The HR professional can also assist with building a climate for inclusion for those who are neuro-diverse or autistic through the creation and nurturing of activities that promote further acceptance within the workplace. An example might be an employee or business resource group (BRG) targeting neurodiversity. Such a group provides people who have disclosed that they are autistic or have other neuro-diverse characteristics such as learning disabilities, dyslexia, or ADHD a safe place to meet others with similar life experiences. Groups may also support employees with neurodiverse family members. BRGs can also offer a supportive forum for individuals who have not yet disclosed their neurodiversity identity to their employer to explore self-identifying. Resource groups can also serve as a source of referrals for additional neuro-diverse applicants and offer candid feedback about how the organization as a whole is doing in providing an inclusive environment that truly embraces individuals with all kinds of differences, including those with autism.

 

References

CBS News (2018).  The growing acceptance of autism in the workplace.  February 11, 2018, available from https://www.cbsnews.com/news/the-growing-acceptance-of-autism-in-the-workplace/

Christensen DL, Baio J, Braun KV, et al. (2016). Prevalence and characteristics of autism spectrum disorder among children aged 8 years — Autism and Developmental Disabilities Monitoring Network, 11 Sites, United States, 2012. MMWR Surveill Summ 65(No. SS-3), 1–23. DOI: http://dx.doi.org/10.15585/mmwr.ss6503a1.

Mauer, R. (2018).  These are the hardest jobs to fill right now.  SHRM Talent Acquisition, February 28, 2018, available from https://www.shrm.org/resourcesandtools/hr-topics/talent-acquisition/pages/hardest-jobs-to-fill-2018.aspx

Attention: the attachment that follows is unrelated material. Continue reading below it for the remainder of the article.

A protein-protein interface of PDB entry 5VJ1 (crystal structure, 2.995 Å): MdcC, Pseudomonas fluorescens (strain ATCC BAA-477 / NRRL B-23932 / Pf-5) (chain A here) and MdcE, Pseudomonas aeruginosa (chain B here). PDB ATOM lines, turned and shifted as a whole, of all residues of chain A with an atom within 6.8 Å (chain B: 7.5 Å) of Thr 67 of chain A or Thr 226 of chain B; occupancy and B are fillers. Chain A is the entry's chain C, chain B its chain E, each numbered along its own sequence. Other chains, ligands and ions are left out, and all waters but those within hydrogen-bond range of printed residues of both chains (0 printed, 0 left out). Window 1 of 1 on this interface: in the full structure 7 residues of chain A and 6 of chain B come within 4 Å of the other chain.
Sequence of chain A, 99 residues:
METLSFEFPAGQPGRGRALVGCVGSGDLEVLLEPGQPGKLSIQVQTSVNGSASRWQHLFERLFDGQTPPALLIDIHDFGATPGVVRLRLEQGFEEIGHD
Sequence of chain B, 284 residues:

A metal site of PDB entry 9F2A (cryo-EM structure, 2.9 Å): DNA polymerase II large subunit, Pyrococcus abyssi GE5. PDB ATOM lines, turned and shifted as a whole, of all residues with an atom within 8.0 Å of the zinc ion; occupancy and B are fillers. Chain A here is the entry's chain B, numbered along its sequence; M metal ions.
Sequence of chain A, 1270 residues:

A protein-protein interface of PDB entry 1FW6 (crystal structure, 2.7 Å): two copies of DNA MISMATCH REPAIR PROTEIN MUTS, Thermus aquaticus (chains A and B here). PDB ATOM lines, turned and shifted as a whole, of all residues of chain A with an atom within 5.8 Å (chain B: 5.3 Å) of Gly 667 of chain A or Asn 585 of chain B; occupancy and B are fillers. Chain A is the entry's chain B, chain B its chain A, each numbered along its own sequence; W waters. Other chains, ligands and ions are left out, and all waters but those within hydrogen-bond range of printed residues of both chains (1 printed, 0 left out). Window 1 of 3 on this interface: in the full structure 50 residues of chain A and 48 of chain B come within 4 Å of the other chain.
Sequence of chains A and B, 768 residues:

Pisano, G, & Austin, R. (2016). Hewlitt-Packard Enterprise: The Dandelion Program.  Harvard Business Review, September 8, 90617-016.

Sumner, K., & Brown, T. (2015).  Neurodiversity and human resources management: Employer challenges for applicants and employees with learning disabilities.  The Psychologist-Manager Journal, 18(2), 77-85.

The Authors: 

Susanne M. Bruyère, Ph.D., CRC, is currently professor of disability studies and the director of the Yang-Tan Institute on Employment and Disability, ILR School at Cornell University. Dr. Bruyère is also project director and co-principal investigator of numerous federally-sponsored research, dissemination, and technical assistance efforts focused on employment and disability policy and effective workplace practices for people with disabilities including: the Rehabilitation Research and Training Center on Employer Practice to Improve Employment Outcomes for Persons with Disabilities; and the Organizational Practices to Increase Employment Opportunities for People with Disabilities: The Power of Social Networks. She is a past president of the Division of Rehabilitation Psychology (22) of the American Psychological Association, the American Rehabilitation Counseling Association, and the National Council on Rehabilitation Education. She can be reached at smb23@cornell.edu.